Southland Muslims Participate in 40th Annual Visit to Manzanar Internment Camp

CAIR-LA Executive Director Hussam Ayloush addresses the gathering

Anaheim, CA: On Saturday, April 25, the Greater Los Angeles Area office of the Council on American-Islamic Relations (CAIR-LA), in cooperation with the Manzanar Committee, the Japanese American Citizens League and Nikkei for Civil Rights and Redress, led a group of some 100 Southern California Muslims on a daylong pilgrimage to a former internment camp known as the "Manzanar War Relocation Center." 
Participants listened to former internees and their children share stories of internment at Manzanar during World War II, when the US government ordered about 120,000 Japanese-Americans to be held at 10 military-style camps, without ever allowing them any due process of law. Not a single internee was ever charged or convicted.
 SEE: At Manzanar, fishing was the great escape (Los Angeles Times)
CAIR-LA Executive Director Hussam Ayloush reminded that Americans visit Manzanar and other Japanese-American internment camps to learn about our country's history.
"Innocent Japanese American men, women and children were incarcerated during WWII based solely on their ancestry - a reminder of how wartime hysteria and prejudice can lead to grave injustices," said Ayloush. "American Muslims pay tribute to the Japanese American community which has stood in solidarity with American Muslims when their civil rights were being suspended after 9/11."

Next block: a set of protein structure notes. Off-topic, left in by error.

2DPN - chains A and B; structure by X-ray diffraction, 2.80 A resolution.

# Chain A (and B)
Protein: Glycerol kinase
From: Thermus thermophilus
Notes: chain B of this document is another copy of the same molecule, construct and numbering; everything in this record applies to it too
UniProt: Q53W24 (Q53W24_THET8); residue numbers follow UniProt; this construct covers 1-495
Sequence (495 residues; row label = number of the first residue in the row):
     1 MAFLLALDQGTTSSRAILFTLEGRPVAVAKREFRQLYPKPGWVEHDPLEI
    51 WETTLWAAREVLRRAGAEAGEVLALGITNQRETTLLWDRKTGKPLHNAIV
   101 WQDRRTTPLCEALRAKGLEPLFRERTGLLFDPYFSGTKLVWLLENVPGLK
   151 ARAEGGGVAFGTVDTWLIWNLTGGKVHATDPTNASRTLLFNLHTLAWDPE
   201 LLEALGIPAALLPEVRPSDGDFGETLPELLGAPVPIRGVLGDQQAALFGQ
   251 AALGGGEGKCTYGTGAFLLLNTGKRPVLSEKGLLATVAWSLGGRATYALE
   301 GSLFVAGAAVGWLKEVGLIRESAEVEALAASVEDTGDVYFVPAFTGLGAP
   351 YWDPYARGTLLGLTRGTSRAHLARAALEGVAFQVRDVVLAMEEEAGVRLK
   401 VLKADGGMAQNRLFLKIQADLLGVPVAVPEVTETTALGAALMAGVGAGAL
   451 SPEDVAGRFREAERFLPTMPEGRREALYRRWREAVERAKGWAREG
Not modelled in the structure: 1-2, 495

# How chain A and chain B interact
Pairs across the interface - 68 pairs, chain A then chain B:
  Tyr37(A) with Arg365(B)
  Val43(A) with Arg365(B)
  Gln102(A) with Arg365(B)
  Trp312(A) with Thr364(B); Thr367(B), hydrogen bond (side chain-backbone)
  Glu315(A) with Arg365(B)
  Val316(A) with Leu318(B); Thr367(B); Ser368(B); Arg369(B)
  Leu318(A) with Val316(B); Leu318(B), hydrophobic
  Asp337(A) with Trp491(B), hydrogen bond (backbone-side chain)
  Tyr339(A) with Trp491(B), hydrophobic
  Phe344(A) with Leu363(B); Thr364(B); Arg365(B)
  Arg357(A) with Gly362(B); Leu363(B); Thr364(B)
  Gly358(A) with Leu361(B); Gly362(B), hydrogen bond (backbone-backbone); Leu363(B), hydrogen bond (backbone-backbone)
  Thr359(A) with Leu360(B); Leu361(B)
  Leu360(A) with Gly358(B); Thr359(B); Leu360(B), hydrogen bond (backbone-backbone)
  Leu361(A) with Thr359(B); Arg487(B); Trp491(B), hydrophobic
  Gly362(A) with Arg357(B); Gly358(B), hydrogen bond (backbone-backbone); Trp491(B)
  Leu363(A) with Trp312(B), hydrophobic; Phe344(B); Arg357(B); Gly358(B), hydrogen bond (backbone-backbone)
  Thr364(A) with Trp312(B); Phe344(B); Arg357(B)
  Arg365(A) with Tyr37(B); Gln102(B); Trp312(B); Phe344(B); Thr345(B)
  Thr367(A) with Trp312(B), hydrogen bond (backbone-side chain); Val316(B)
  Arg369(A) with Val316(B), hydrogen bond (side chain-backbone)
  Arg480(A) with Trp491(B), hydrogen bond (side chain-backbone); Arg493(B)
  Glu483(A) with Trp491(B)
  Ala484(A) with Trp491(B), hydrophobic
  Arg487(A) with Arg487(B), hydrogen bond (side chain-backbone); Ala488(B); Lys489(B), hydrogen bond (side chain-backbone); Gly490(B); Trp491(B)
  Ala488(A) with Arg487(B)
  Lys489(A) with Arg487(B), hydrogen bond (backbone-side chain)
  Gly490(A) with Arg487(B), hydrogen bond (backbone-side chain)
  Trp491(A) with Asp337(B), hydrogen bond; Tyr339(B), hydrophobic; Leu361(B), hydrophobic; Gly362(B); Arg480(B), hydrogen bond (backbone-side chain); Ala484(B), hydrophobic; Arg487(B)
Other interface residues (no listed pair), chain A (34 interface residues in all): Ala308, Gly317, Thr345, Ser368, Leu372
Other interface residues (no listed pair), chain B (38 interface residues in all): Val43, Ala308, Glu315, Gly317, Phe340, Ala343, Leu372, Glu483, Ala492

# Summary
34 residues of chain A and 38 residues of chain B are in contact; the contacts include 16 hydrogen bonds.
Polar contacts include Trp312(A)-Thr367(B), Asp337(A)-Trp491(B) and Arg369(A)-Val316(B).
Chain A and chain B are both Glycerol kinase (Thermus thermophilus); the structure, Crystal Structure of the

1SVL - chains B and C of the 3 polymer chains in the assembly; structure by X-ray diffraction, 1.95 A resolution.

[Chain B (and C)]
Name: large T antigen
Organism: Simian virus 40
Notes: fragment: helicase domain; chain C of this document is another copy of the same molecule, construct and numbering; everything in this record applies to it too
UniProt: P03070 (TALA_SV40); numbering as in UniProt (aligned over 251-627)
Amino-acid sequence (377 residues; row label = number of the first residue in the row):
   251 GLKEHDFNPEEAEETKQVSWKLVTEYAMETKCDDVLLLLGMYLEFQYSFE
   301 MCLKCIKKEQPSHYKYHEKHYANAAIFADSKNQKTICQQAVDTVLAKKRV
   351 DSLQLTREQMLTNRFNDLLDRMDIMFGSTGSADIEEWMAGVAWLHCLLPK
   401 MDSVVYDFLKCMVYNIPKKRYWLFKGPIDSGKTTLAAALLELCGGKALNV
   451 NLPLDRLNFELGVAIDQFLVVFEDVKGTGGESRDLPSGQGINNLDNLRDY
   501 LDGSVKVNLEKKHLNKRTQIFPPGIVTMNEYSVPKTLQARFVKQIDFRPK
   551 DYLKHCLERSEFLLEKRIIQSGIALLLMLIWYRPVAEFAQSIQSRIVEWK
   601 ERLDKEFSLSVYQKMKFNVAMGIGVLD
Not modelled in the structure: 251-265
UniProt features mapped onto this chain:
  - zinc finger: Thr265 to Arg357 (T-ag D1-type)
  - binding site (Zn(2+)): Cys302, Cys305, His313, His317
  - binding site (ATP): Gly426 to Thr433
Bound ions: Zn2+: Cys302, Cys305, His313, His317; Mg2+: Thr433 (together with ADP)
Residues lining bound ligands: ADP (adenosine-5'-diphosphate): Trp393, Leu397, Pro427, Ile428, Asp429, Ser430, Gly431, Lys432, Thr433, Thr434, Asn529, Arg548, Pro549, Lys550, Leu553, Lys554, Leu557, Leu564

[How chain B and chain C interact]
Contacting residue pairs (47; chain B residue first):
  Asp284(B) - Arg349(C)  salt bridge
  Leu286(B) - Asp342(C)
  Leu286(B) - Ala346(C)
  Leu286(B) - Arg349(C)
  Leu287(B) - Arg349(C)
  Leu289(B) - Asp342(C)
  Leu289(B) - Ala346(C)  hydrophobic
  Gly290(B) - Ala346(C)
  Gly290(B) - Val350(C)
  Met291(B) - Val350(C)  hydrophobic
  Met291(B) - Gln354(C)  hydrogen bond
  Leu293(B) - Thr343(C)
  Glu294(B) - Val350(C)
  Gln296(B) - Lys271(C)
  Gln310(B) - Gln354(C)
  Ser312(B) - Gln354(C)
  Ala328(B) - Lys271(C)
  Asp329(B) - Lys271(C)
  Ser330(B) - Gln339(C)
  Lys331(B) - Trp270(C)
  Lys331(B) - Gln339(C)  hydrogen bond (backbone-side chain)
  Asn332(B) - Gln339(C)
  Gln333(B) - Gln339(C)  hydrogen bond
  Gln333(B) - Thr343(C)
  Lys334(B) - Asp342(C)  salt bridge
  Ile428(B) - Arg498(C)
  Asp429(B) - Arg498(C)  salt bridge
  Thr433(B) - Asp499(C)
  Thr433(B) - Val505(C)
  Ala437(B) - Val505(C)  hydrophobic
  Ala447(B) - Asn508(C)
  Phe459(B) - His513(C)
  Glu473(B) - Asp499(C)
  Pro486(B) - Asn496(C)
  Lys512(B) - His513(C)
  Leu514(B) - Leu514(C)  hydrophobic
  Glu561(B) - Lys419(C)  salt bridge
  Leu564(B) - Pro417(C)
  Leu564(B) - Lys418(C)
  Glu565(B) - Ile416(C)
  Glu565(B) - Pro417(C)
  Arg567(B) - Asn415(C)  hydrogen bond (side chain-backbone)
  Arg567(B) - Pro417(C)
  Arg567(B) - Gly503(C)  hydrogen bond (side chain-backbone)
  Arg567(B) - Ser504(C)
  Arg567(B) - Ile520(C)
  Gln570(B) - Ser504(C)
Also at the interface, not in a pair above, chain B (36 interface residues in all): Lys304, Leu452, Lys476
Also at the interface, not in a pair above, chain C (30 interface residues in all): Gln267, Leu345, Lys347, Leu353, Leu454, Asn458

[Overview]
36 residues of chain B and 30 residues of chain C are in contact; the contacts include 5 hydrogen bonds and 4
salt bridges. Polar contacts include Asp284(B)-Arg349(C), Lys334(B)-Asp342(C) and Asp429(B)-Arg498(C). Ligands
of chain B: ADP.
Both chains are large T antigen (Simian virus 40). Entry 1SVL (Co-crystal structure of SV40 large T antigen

Dr. Idris Traina, president of the Islamic Center of Hawthorne and a Manzanar visitor, said: "The annual Manzanar Pilgrimage rekindles shameful memories of our history but brings more hope for America's future, since we are reminded of the struggles of Japanese Americans who stood up to injustices and worked hard to gain respect and equal treatment of Americans."
On Saturday, visitors, including Muslim community leaders and students, also participated in interfaith ceremonies held at the Manzanar monument. Imam Ali Siddiqi from San Francisco Bay Area offered the Muslim prayer. Later in the evening, people visited the Manzanar Interpretive Center, which featured exhibits. Additionally, the Manzanar at Dusk program featured a screening of Ken Burns documentary "Manzanar - Never Again" and group discussion with former internees, who encouraged participants to stand up for justice and civil liberties.
Earlier this year, 40 high school students from Southern California participated in a series of cultural exchange to learn about the Islamic and Japanese cultures, with topics ranging from ethnic identity to civil rights activism. The program is the first of its kind in Southern California and serves to connect youth from the Japanese-American and American Muslim communities.



Editor: Akhtar M. Faruqui
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